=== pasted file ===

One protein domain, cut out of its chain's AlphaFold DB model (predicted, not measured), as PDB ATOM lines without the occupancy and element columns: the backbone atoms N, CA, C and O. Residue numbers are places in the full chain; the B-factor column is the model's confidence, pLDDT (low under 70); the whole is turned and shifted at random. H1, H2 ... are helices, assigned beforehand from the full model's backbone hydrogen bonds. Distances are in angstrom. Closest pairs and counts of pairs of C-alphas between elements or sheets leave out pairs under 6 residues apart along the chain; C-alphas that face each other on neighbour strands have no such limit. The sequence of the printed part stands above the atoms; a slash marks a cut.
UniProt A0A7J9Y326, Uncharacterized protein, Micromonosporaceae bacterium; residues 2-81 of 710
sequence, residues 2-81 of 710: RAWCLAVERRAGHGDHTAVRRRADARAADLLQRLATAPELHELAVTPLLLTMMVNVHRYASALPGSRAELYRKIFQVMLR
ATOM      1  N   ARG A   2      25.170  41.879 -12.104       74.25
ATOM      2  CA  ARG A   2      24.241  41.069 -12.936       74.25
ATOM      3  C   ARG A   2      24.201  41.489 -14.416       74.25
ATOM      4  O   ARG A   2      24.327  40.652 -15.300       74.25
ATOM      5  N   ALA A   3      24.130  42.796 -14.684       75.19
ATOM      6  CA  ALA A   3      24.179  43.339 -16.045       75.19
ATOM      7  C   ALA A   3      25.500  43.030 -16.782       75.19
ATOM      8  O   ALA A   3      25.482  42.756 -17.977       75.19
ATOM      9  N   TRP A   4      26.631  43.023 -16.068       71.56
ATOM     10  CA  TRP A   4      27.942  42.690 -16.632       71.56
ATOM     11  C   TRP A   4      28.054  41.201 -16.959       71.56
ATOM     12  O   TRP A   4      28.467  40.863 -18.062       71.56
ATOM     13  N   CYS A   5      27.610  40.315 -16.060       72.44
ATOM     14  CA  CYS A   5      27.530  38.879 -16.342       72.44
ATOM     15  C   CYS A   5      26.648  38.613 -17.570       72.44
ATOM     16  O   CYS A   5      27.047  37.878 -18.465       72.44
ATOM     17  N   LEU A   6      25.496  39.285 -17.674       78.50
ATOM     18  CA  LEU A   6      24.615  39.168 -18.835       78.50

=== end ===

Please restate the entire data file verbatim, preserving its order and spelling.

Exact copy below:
One protein domain, cut out of its chain's AlphaFold DB model (predicted, not measured), as PDB ATOM lines without the occupancy and element columns: the backbone atoms N, CA, C and O. Residue numbers are places in the full chain; the B-factor column is the model's confidence, pLDDT (low under 70); the whole is turned and shifted at random. H1, H2 ... are helices, assigned beforehand from the full model's backbone hydrogen bonds. Distances are in angstrom. Closest pairs and counts of pairs of C-alphas between elements or sheets leave out pairs under 6 residues apart along the chain; C-alphas that face each other on neighbour strands have no such limit. The sequence of the printed part stands above the atoms; a slash marks a cut.
UniProt A0A7J9Y326, Uncharacterized protein, Micromonosporaceae bacterium; residues 2-81 of 710
sequence, residues 2-81 of 710: RAWCLAVERRAGHGDHTAVRRRADARAADLLQRLATAPELHELAVTPLLLTMMVNVHRYASALPGSRAELYRKIFQVMLR
ATOM      1  N   ARG A   2      25.170  41.879 -12.104       74.25
ATOM      2  CA  ARG A   2      24.241  41.069 -12.936       74.25
ATOM      3  C   ARG A   2      24.201  41.489 -14.416       74.25
ATOM      4  O   ARG A   2      24.327  40.652 -15.300       74.25
ATOM      5  N   ALA A   3      24.130  42.796 -14.684       75.19
ATOM      6  CA  ALA A   3      24.179  43.339 -16.045       75.19
ATOM      7  C   ALA A   3      25.500  43.030 -16.782       75.19
ATOM      8  O   ALA A   3      25.482  42.756 -17.977       75.19
ATOM      9  N   TRP A   4      26.631  43.023 -16.068       71.56
ATOM     10  CA  TRP A   4      27.942  42.690 -16.632       71.56
ATOM     11  C   TRP A   4      28.054  41.201 -16.959       71.56
ATOM     12  O   TRP A   4      28.467  40.863 -18.062       71.56
ATOM     13  N   CYS A   5      27.610  40.315 -16.060       72.44
ATOM     14  CA  CYS A   5      27.530  38.879 -16.342       72.44
ATOM     15  C   CYS A   5      26.648  38.613 -17.570       72.44
ATOM     16  O   CYS A   5      27.047  37.878 -18.465       72.44
ATOM     17  N   LEU A   6      25.496  39.285 -17.674       78.50
ATOM     18  CA  LEU A   6      24.615  39.168 -18.835       78.50